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Humility is a valuable characteristic in many situations, and an office environment is no exception.

If you were hired by an office, it is likely because you had some skills or knowledge relevant to the work. It is good to be confident about your qualifications, but the key is to keep your confidence in check.

You may think you know a lot about a topic, or the right way to do a procedure, or the complete history of your industry. Unfortunately, that mindset will limit your growth. Instead, approach every situation as a learning opportunity even if it is something you have already seen 100 times.

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A know-it-all attitude will also inhibit your relationships with your colleagues, superiors and even subordinates. If your coworkers feel you are being condescending, dismissive, or insensitive, they will clam up, and the channels of communication will be closed off. Instead, give your coworkers a chance to be heard, and they will feel valued and will want to talk to you more. People like to participate in the conversation and process. People like to teach and tell you their stories—let them.

Even if you are an expert in your field, approach every person in your office as if you have something to learn from them, because you do. Perhaps you won’t learn a technical skill from them, but you can learn about their experiences and history. Being humble in interactions will benefit your career, as the knowledge you gain from others will help you make smarter decisions in the future. It will also help you develop your social and emotional intelligence. Finally, humility will benefit your entire office by encouraging positive growth, openness, and collaboration.

Armenoush Aslanian-Persico has worked for New York City since 2013, doing program management and process analysis. She was born and raised in the Bronx and enjoys learning about city operations. Armenoush is currently a student in the Data Analytics (M.S.) program. 

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Respect is the grease that turns the gears of the workplace.

In some offices, workers respect the boss but the bosses don’t respect their employees. In other offices, some groups of workers are given respect while others are not. In a productive office, respect flows freely, from top to bottom, bottom to top, and laterally across colleagues.

Respect is a tricky currency. It can be gained simply through authority. However, the most enduring respect is earned. To earn respect, you must first give respect. This is not an overnight process. It can take many tries and many years. It can take many small gestures. It can also be thankless, with no guaranteed result. Even so, there is a good chance that showing respect will improve your career trajectory.

The Berenstain Bears

Here are some tips to respecting your colleagues:

  • Treat others the way you would want to be treated.
  • Exercise sympathy. Keep in mind that you are seeing only the cover of the book. You do not know that person’s history. You do not know the struggles they have endured to get to where they are. You do not know if they are experiencing personal or family hardships.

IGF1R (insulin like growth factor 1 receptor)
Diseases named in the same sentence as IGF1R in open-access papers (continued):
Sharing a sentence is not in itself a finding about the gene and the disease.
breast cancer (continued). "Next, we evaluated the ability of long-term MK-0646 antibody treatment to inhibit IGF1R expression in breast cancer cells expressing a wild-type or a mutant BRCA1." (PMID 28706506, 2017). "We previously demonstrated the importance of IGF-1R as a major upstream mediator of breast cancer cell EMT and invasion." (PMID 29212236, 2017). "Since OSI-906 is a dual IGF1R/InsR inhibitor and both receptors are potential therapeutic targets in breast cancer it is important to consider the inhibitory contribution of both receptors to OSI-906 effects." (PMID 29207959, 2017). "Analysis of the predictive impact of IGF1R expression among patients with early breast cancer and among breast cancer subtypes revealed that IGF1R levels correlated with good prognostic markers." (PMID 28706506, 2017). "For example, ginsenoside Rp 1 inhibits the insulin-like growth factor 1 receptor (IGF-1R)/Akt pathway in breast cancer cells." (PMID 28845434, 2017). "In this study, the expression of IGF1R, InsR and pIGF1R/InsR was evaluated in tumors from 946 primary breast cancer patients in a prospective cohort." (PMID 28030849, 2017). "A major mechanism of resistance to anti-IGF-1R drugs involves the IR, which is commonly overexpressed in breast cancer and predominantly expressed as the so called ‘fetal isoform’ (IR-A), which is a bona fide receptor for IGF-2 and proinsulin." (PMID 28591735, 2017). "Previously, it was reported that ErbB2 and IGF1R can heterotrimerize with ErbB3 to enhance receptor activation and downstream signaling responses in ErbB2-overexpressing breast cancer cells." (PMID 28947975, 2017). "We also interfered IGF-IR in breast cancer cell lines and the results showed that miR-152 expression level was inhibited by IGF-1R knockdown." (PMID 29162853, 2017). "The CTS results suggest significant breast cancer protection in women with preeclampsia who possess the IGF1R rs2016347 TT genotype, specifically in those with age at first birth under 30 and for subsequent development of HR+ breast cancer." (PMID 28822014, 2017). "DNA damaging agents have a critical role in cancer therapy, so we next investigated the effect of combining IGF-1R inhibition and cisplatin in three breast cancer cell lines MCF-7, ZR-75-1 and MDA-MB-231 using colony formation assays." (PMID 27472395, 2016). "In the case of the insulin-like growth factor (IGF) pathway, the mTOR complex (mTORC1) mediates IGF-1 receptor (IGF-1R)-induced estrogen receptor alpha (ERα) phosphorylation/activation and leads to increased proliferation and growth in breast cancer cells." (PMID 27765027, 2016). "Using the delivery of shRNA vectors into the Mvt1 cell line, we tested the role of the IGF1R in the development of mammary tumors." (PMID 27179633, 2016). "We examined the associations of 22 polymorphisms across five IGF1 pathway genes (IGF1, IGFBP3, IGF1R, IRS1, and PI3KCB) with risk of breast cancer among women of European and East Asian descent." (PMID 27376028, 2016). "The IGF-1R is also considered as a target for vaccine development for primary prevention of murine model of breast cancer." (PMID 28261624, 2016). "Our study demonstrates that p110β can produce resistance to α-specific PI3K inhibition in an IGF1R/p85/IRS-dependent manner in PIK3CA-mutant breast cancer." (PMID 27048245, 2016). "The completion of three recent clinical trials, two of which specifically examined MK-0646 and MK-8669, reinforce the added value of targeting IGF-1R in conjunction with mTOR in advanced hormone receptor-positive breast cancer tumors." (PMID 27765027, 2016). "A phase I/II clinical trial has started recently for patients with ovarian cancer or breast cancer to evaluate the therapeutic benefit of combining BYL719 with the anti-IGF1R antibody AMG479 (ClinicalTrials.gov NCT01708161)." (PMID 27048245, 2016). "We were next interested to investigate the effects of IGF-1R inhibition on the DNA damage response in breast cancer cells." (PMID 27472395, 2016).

• Be realistic. Some people are already doing the best they can. If you feel you are dismissing people because they do not meet your standards, consider that they may want to help you, but are not able to due to their abilities.
  • Two wrongs don’t make a right. If you feel the need to disrespect somebody because they disrespected you first, remember that this cycle will lead to nowhere good. You cannot dig yourself out of a hole by digging deeper.
  • Think of your future. People who you might have conflicts with today could become your best friends a year from now. Approach people in a way that will not burn your bridges.

Finally, despite the title of this post, hate is not a constructive emotion. Work to remove the word “hate” from your vocabulary. Find alternatives to your negative thoughts. Over time, this can improve how you connect to those around you.

Armenoush Aslanian-Persico has worked for New York City since 2013, doing program management and process analysis. She was born and raised in the Bronx and enjoys learning about city operations. Armenoush is currently a student in the Data Analytics (M.S.) program. 

Do you hate your job?

Many people answer yes. Some people say no and instead tell you how much they love their job. Regardless of the answer, the financial reality for most of us is that we need to work.

When people talk about how their job angers or frustrates them, they are rarely talking about their actual work. Rather, they complain about their colleagues, about rude conversations, about being confronted, slighted, bypassed, embarrassed, and humiliated. The greatest challenges at work are rarely about mastering the material. Rather, they are about mastering relationships.

Over these next few posts I hope to share some lessons I have learned from workplace interactions. We all have these stories. By sharing and reviewing our mistakes, we can improve not just our lives, but the lives around us, and the culture of our workplaces. Taking a thoughtful approach to a difficult situation can mean the difference between hating your job and loving it.

Armenoush Aslanian-Persico has worked for New York City since 2013, doing program management and process analysis. She was born and raised in the Bronx and enjoys learning about city operations. Armenoush is currently a student in the Data Analytics (M.S.) program.